by Michael Battle
Michael Battle is assistant professor of spirituality and black church studies at Duke University and vice chair of the M. K. Gandhi Institute for Nonviolence.
This article appeared in The Christian Century, October 17, 2001, p. 15. Copyright by The Christian Century Foundation; used by permission. Current articles and subscription information can be found at www.christiancentury.org. This material was prepared for Religion Online by Ted and Winnie Brock.
Perhaps we should feel insecure in making the claim that Christians are called to suffer, but consider the vision of Job, who sees God only “after my skin has been thus destroyed.” And so we must claim that we are called to suffer if we want to see the living God.
"For I know that my Redeemer lives, and that at the last he will stand upon the earth; and after my skin has been thus destroyed, then in my flesh I shall see God" (Job 19: 25-27a).
Job sees God as fire. In God’s presence, Job’s skin burns away, yet he remains intact to behold God for himself. It is the mystery of T. S. Eliot’s two kinds of fire in The Four Quartets. One fire consumes while the other purifies. For Job, to step into God’s presence is to be purified in order that "in my flesh I shall see God." This is the traditional, threefold mystical way of purgation, illumination and union. We must first endure the suffering that comes as we withdraw Prom evil and sin in order to see God, and then we can participate in union with God.
It is tricky, however, to suggest that suffering as purgation is a necessary step to God. It is deceptive because so many have come before us simply to impose suffering on us. I recently told an Episcopal priest whom I was leading in spiritual direction that until he used the motivation of joy instead of guilt, he would never be able to stop smoking. But Job’s situation was different. He tells us that his body was literally smoking from affliction.
Throughout history, human suffering has been so severe that St. Teresa of Avila cried to God, "No wonder your friends are so few, considering how you treat them." The age-old question is "Why does God allow suffering?" The age-old answer is that we are called not to escape reality through an illusory existence, but to endure suffering as participation in the salvation of the world. Perhaps Karl Marx was right in describing Western Christians as being on drugs, unable to effect systemic change in the real world. He is wrong, however, when Christians, like Job, envision how God’s very presence demands systemic change on earth. When we see God, we Christians are enflamed and cannot escape sharing the suffering of our neighbors. To live in God is to live in wild fire, tamed, as it purifies the powers and principalities of the world.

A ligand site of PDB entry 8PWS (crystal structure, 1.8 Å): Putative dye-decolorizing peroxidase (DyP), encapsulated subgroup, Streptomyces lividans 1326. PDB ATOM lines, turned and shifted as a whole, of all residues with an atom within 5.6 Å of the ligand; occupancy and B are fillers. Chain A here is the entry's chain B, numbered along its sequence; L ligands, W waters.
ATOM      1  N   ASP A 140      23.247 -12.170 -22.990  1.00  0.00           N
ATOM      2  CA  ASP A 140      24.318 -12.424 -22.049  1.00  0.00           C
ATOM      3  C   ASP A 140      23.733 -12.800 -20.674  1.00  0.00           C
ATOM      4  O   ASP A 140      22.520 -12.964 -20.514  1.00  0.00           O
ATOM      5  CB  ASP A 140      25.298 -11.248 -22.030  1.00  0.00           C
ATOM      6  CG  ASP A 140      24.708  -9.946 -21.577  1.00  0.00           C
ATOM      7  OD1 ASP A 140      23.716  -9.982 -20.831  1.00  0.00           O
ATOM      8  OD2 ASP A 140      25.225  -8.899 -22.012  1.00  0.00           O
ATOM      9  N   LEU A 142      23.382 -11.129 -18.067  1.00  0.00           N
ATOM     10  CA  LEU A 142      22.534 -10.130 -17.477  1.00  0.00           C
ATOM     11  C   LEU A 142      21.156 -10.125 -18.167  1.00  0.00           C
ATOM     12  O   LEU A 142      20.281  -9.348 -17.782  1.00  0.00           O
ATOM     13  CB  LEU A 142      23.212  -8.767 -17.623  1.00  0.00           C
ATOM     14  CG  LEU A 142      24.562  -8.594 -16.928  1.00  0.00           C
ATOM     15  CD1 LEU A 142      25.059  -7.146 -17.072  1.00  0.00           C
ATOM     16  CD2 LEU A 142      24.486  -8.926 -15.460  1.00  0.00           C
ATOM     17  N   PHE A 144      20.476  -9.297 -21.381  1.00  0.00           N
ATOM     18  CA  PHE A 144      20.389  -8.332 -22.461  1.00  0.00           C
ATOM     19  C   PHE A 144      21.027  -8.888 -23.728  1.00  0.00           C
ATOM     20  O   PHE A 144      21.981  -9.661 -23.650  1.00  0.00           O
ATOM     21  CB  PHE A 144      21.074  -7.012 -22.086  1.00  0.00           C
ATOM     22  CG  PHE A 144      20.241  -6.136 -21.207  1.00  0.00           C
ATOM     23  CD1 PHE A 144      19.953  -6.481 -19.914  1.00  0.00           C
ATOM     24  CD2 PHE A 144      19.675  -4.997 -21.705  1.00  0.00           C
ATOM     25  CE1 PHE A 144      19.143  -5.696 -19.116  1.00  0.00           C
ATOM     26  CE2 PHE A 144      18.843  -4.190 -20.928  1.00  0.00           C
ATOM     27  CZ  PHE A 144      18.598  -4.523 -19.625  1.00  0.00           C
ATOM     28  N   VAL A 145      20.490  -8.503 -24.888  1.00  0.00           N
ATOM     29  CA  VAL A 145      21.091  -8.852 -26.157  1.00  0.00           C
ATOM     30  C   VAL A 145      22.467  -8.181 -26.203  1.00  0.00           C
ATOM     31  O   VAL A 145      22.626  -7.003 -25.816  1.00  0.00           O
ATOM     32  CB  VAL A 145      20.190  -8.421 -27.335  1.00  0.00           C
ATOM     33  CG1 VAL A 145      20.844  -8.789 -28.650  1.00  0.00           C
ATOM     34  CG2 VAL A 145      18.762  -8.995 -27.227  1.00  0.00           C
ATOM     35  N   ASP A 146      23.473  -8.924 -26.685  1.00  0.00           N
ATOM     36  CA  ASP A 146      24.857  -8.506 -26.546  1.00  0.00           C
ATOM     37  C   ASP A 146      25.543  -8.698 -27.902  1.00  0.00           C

And so when a church suffers, one may see the strange reality of that church caught on fire as God transforms its people into the salt of the earth. Like Job, when we suffer we catch a better glimpse of God: ". . . then in my flesh I shall see God." While on fire, the worst thing we can do as the church is cut and run for our lives, thinking somehow the fire will be blown out by our running away. Running from our responsibilities of peacemaking and reconciliation only makes the fire spread more. What we need is an enveloping presence, one that surrounds us like a blanket, for if we fail in living into presence for the sake of the world, in some sense God also fails.
The church often supports oppressive political and military regimes, thus turning Christ’s suffering into a destructive reality, a civil religion supportive only of the rich and powerful. Of course, in the end this is not God, but an idol used to rally the masses to war. As Christians, we must correct the delusions about God’s image. As Job states. "After my skin has been thus destroyed . . . I shall see God." In other words, our suffering strips away the false gods and false selves who make claims on being the living God. We are then led to union with God. We should not create suffering nor should we impose it on others. But we participate in the suffering of the world in such a way as to end others’ suffering.
Desmond Tutu loves a book of cartoons by Mel Calman titled My God. Tutu describes one cartoon that shows God looking disconsolate as he reads a poster that says, "God is dead."
"That," God remarks, "makes me feel insecure."
Perhaps I should feel insecure in making the claim that Christians are called to suffer, but consider the vision of Job, who sees God only "after my skin has been thus destroyed." And so I must claim that we are called to suffer if we want to see the living God. Until then we will only see false gods running amok, creating havoc and setting a consuming fire to the world. Just flip the remote control, or pick your favorite war or attend church conventions. These gods live in the contradictions. These gods live in military badges. These gods live in racial profiling. And these gods live in economic markets that exploit poorer nations.
We learn to worship the God in Christ by participating in Christ’s suffering. Our image of God is better revealed "after my skin has been thus destroyed."
A disciple once came to Abba Joseph, saying, "Father, according as I am able, I keep my little rule, my little fast and my little prayer. I strive to cleanse my mind of all evil thoughts and my heart of all evil intents. Now, what more should I do?"
Abba Joseph rose up and stretched out his hands to heaven, and his fingers became like ten lamps of fire. He answered, "Why not be totally changed into fire?"
It is a difficult mystery -- how participating in God’s suffering enables us to survive our current suffering. But this mystery informs our ultimate knowledge that our suffering is not capricious, but leads to the day of union with a God who is fire.